<p>Wondering if this could hold water if I made a bowl out of it and if there are any properties at all that would leach that may be harmful.. Thanks!</p>
<p>Hi, may i asked if how did you test the degrade capability of the bioplastic? I BADLY need this for OUR INVESTIGATORY PROJECT. can you please send me your research work in my email besslightyear@gmail.com Your work is highly appreciated and praise in my project.thanks :)</p>
<p>I notice you have red potatoes depicted above. It's my understanding that something like a russet potato will work better for for producing starch.</p><p>I also have some doubts about how &quot;green&quot; the production of this plastic is. Energy is used in the harvesting and transport of the potatoes. It's used in the production and transpoert of the glycerin. It's used in the production of the plastic itself. To get the maximum &quot;green&quot;, the potatoes would need to be locally grown. You'd also maybe want to use some sort of solar cooker instead of fossil fuels in the process process.</p><p>That being said, I do realize what you've got is more of a &quot;proof of concept&quot;, rather than a full blown production process.</p>
the waste cellulose could be fermented into alcohol to use as fuel or turned into plastic its self cellulose acetate. Some potatoes could also be used to make alcohol for fuel instead of just make the plastic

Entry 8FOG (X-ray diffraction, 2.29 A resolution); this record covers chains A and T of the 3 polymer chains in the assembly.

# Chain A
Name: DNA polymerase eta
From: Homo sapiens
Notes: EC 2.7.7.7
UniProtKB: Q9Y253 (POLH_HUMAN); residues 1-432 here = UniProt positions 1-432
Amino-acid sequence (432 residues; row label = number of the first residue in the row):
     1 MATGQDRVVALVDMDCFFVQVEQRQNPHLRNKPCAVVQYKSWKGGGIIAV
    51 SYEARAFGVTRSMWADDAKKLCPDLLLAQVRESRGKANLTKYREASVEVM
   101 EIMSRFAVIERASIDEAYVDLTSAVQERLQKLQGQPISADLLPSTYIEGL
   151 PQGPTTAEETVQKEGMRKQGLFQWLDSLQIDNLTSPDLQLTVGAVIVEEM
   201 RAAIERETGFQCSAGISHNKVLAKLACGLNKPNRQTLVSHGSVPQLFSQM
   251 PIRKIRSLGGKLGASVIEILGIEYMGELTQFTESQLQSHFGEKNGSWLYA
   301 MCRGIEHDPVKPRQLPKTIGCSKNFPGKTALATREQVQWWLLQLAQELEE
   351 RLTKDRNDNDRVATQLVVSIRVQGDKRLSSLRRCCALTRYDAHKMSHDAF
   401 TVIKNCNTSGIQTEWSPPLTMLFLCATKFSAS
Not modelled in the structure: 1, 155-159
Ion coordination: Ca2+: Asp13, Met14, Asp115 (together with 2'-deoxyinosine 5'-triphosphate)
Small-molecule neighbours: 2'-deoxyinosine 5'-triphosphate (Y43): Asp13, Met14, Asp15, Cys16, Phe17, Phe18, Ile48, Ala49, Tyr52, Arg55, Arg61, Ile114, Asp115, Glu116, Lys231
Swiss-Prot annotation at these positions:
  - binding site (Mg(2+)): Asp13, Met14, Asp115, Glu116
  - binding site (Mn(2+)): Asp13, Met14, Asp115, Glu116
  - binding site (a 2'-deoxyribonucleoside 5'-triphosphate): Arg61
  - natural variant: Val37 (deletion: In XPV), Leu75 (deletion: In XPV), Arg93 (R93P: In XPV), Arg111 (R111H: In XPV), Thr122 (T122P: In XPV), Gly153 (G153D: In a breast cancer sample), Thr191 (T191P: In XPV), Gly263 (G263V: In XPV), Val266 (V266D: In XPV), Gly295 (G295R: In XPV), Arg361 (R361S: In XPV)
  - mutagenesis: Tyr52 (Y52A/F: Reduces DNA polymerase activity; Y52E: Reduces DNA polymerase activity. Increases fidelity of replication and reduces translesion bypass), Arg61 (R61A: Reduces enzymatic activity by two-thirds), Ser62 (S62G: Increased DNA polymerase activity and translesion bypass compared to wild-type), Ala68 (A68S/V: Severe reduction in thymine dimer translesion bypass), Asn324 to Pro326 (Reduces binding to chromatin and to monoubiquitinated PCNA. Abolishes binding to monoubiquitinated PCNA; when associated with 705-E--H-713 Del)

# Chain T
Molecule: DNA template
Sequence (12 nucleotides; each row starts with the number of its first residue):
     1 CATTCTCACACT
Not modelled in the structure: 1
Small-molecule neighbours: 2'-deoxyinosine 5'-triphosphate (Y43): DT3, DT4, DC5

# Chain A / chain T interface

<p>Further thoughts.</p><p>What kind of scale do you see this being used on? We use a LOT of plastic these days. This stuff is supposed to be biodegradeable, so that implies it being used for disposable items. What sort of items? Does it make sense to expend resources to make something that is disposable?</p><p>How are these potato plants being grown? In rows? Potato towers grow more potatoes in a smaller space, but don't lend themselves to mechanized farming (yet). How are they being fertilized? Petrochemical fertilizers would tend to defeat the purpose of making &quot;green&quot; plastic from potaotes. But using organic methods, especially to manufacture any useful amount of plastic in a cost effect way, would present its own set of problems.</p><p>What about the water used in extracting the starch? For large scale production, thats a lot of water. Once it's been ised, now it's &quot;polluted&quot;, albeit with a fairly harmless substsnce. Can it be used to water the potato fields?</p><p>What about whatever is left of the potato after the starch os extracted? Can ot be composted? Used for animal feed? What is the ratio of potatoes needed pounds of plastic produced?</p><p>What about using potatoes for food, vs making plastic? What is that going to do to the price/availability of potatoes in general?</p><p>Rather than being disposed of, could the plastic be recycled? Could a version be created that could be used as the raw material for 3D printer output? That might have some interesting possibilities.</p><p>There is also the spectre of Monsanto becoming involved in the whole process. GMO potatoes optimized (and patented) for plastics production. Gives me the shivers just thinking about it.</p>